Mozilla is experimenting with improved Private Browsing

Mozilla Foundation is again aiming to boost the privacy of Firefox users, and is beginning to test a new, improved kind of Private Browsing.

“All major browsers offer some form of experience that is labeled ‘private’ but this is typically intended to solve the ‘local’ privacy case, namely preventing others on a shared computer from seeing traces of your online activity,” the company explained in a blog post.

“Our hypothesis is that when you open a Private Browsing window in Firefox you’re sending a signal that you want more control over your privacy than current private browsing experiences actually provide.”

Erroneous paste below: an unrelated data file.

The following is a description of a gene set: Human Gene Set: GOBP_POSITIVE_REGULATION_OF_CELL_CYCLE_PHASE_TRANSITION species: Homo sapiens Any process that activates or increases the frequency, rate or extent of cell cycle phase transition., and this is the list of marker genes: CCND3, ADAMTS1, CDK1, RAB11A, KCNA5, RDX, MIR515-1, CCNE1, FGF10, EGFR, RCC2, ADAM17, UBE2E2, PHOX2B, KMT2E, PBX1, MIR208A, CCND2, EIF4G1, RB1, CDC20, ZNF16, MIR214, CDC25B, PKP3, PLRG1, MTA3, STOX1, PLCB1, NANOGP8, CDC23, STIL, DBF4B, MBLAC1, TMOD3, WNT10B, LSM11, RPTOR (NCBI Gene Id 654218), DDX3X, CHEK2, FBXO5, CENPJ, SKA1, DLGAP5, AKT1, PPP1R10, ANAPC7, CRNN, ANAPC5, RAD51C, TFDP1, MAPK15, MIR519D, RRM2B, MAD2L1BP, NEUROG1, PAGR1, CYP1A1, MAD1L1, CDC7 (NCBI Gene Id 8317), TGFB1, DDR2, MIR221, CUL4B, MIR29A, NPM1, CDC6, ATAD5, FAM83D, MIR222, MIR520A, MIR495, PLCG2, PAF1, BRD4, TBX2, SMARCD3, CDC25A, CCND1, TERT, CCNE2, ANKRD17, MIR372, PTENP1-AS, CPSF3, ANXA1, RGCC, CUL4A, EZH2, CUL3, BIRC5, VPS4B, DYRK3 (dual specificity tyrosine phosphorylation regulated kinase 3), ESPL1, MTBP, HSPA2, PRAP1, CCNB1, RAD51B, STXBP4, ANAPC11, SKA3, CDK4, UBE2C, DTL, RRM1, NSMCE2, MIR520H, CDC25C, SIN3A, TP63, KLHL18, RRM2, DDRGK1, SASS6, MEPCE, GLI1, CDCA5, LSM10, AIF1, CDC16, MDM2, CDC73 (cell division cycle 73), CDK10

The new Private Browsing option, introduced in the Developer Edition of Firefox for Windows, OS X and Linux, as well as Firefox Aurora for Android, will allow users to pick and choose which security and privacy controls to turn on an off.

Website elements that could be used to record user behavior across sites will also actively be blocked, but users can unblock them if they want / need to.

A new process has also been created to try and verify add-ons and filter out possibly malicious or unwanted ones.

If all goes well, users can look forward to taking advantage of these things in future stable Firefox releases.

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